Rethinking Social Darwinism in America
Maybe we’re not going to demonize the poor or the guy who lost his house as much as we might have 15 years ago.
Andre Dubus III is an American writer of fiction and memoir. His 1999 novel House of Sand and Fog lounged for 20 weeks on The New York Times’s Bestseller List in 2000 and 2001 and became a feature film in 2003. His 2008, based-on-real-events novel The Garden of Last Days explores the final days of one of the 9/11 terrorists, who chose to spend them indulging in the sins of the West. His 2012 memoir Townie is a profound meditation on the nature of violence. Born in 1959, Dubus obtained his bachelor’s degree in sociology from the University of Texas. Before succeeding as a writer, he worked odd jobs as a carpenter, bounty hunter, and bartender.
I’m actually fairly despairing about the times we live in on many levels. I think there’s more shame in being poor than there ever was. I think we also have a cultural dynamic of blaming the victim: if you’re poor and you’re struggling, you’ve fallen out of the race, then there’s something wrong with you. There’s a real social Darwinism going on now.
What is Social Darwinism? It says that those who are on top deserve to be there, and those who are on the bottom deserve to be there. It is the philosophy of the rich. I think there’s a hopeful side, though. So many people are struggling because of this swindle that’s been perpetrated against the American people by a handful of casino operators on Wall Street. I think that this may be a good thing, at least on a social awareness level, that maybe we’re not going to demonize the poor or the guy who lost his house as much as we might have 15 years ago. That can only be a good thing.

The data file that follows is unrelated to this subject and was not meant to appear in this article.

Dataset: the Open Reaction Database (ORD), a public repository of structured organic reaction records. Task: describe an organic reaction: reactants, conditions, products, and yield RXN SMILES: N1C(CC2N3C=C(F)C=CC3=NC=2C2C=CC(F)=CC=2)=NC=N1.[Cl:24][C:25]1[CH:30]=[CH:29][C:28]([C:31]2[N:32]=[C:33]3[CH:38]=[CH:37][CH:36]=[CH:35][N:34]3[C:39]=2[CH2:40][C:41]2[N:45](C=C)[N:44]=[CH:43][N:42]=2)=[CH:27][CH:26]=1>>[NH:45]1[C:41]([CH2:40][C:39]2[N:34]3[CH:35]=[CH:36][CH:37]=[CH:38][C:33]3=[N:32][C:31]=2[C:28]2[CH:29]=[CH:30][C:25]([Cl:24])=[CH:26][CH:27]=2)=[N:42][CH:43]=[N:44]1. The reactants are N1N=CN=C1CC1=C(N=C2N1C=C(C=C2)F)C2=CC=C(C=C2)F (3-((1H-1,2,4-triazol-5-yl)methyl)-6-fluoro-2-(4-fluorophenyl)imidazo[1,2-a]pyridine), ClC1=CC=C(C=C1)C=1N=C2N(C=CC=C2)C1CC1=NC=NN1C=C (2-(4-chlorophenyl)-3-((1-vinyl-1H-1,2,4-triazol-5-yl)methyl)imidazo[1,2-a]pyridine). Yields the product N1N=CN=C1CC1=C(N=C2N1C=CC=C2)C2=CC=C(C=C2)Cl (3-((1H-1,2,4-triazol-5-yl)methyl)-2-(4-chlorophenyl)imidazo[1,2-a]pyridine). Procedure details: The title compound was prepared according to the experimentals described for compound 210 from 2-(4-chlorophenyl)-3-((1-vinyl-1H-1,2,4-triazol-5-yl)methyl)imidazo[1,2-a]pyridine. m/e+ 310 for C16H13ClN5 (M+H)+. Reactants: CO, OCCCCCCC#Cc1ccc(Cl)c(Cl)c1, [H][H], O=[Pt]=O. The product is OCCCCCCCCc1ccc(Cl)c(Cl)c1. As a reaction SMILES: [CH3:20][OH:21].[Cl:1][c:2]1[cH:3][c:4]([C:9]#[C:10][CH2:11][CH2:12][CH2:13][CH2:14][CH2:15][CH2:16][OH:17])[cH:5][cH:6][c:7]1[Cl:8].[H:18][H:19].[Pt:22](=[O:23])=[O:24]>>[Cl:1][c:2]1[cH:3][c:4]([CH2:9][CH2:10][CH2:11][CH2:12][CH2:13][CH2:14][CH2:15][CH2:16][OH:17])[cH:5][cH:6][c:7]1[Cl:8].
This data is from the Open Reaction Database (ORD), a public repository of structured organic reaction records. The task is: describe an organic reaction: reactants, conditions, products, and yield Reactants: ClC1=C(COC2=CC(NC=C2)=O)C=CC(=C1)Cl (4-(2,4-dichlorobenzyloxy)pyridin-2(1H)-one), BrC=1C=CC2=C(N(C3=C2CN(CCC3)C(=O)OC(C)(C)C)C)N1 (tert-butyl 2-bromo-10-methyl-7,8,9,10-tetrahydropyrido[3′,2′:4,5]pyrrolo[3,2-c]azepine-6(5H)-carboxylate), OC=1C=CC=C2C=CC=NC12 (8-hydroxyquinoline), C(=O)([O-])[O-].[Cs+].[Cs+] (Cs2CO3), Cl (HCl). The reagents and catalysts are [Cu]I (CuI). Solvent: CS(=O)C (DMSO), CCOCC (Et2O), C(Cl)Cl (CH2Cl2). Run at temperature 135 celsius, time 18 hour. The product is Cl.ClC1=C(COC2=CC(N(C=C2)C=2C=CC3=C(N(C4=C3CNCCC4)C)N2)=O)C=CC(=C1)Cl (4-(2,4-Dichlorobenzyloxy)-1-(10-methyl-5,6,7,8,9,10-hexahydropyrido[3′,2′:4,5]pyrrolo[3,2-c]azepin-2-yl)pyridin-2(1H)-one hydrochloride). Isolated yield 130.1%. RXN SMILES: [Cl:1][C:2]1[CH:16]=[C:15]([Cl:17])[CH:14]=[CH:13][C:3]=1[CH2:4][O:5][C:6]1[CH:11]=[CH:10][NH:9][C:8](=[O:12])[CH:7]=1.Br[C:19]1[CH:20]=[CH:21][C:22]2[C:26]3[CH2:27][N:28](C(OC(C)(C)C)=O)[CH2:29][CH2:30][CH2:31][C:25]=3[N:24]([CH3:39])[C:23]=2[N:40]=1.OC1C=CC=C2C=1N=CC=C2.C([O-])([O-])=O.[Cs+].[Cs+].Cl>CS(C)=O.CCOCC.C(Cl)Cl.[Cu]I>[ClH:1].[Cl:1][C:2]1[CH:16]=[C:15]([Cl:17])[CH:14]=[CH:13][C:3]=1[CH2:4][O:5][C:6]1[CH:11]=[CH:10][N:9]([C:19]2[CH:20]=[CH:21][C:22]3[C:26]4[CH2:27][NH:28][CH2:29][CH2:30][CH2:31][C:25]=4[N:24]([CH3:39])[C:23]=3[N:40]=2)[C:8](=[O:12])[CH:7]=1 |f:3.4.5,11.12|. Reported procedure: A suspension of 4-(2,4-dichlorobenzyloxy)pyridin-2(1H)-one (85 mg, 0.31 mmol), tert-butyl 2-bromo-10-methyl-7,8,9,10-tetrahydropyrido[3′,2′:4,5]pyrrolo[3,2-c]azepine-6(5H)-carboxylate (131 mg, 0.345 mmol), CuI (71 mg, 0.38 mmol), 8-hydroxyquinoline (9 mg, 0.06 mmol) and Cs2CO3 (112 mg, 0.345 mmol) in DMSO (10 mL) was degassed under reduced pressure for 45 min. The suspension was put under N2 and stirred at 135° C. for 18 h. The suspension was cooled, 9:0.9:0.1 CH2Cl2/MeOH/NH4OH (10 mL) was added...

I do know that if you’re raised in the country poor you never really feel like you’re invited to the party. And I think there’s a part of you that never quite let’s go of that shame. It’s interesting, I’ve met a lot of wealthy people in the last few years. The ones who seem to wear it best are not the ones who made it, but the ones who were born with it. I think that says something.
In Their Own Words is recorded in Big Think's studio.
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